‘It’s just not fair’: Beacon Falls library workers not getting paid for extra work

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Beacon Falls Public Library Director Elizabeth Setaro-Posick poses with the library guinea pig Tuesday at the library in Town Hall. Andreas Yilma Citizen’s News

By Andreas Yilma Citizen’s News

BEACON FALLS — The library department has requested more funding after an increase in public participation has caused library employees to work extra hours with no pay.

Beacon Falls Public Library employees typically work 30 hours per week, but lately they’ve been working beyond those hours due to a spike in library involvement and aren’t getting paid for the additional labor because there isn’t anything in the budget for them. Library workers are looking to move to 35 hours per week for the 2022-23 budget, First Selectman Gerard Smith said.

“I’ve never been a proponent of people working and not getting paid,” Smith said Monday at the Board of Selectmen meeting. “It’s just not fair.”

Selectmen unanimously approved the change in library hours and it will now be reviewed by the Board of Finance during the budget process. The proposal started with the town board because it’s a major policy and hourly change, Smith said.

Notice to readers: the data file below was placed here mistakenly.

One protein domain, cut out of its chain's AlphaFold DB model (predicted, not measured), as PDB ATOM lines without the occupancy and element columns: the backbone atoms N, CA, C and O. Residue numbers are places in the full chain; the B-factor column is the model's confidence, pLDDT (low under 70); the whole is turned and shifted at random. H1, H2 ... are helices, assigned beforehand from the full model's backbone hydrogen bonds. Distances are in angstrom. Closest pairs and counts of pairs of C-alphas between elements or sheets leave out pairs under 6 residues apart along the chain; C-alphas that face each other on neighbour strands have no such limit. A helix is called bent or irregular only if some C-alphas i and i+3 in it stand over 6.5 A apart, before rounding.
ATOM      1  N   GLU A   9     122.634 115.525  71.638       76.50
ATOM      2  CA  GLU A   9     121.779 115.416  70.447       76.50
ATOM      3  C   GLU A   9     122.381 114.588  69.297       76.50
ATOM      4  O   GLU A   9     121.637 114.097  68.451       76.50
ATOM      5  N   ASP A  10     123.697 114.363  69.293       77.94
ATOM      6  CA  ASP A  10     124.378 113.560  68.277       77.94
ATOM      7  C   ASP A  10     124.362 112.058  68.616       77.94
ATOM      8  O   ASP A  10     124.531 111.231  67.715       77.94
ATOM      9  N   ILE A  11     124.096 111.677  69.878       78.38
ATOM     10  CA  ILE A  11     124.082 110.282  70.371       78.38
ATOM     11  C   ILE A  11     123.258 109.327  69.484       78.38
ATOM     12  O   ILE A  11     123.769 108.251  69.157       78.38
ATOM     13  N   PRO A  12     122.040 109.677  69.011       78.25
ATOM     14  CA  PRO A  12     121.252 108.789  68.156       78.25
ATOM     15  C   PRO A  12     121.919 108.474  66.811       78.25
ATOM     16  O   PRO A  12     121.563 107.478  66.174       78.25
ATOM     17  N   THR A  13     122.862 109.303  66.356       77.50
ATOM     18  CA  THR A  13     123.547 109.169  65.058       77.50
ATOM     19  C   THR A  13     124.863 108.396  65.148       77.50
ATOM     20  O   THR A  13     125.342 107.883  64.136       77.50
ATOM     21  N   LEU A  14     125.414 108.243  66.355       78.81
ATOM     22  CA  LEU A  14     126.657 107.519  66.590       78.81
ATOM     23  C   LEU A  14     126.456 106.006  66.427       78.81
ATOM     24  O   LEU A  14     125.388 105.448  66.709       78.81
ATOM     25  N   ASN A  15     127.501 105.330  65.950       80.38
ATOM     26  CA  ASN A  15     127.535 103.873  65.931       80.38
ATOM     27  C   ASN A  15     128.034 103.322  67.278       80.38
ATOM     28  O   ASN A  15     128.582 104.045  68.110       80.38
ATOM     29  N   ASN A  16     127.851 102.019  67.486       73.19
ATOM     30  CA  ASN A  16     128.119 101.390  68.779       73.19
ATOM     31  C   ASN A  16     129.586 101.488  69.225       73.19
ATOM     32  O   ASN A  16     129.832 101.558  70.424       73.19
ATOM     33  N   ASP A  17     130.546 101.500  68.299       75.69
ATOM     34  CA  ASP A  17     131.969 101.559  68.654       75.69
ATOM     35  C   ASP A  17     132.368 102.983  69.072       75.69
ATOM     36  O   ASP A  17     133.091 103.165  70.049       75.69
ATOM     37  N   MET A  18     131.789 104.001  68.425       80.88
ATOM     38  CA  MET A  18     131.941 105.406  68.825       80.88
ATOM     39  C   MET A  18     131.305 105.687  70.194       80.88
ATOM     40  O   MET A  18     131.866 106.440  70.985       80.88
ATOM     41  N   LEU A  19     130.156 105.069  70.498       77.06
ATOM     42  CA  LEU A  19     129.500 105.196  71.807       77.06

If officials approve the change and resulting 2.5% pay increase, the library budget would rise to $193,384 from $165,758, Smith noted.

He said the change in hours mainly would affect three full-time library employees.

Library Director Elizabeth Setaro-Posick said there has been an increase since the beginning of the COVID-19 pandemic with “Take and Make” activities for children, teens and adults that require more preparation time.

Beacon Falls Public Library Director Elizabeth Setaro-Posick at the library in Town Hall on Tuesday. Andreas Yilma Citizen’s News

“Instead of doing work on our personal time, we would actually be doing it during work hours,” Setaro-Posick said if the hours get increased.

“Take and Make” typically involves a craft or activity bagged up with all the materials and directions needed to do at home, Setaro-Posick said.

“Since we started doing ‘Take and Make’ activities, we have a lot more participation,” she said.

Children and family programs have increased by 154%, and adult programs by 620% from the end of 2020 to the end of 2021, Setaro-Posick said.

“Take-home activities take a lot more preparation because you’re supplying everything and bagging it up individually,” she said, citing examples such as teen baking, coffee club, spice club kit with recipes to take home, literacy bags and wood sign crafts for adults.

The library also offered a take-home escape room for families during New Year’s Eve.

Smith said he values the service the library provides to residents.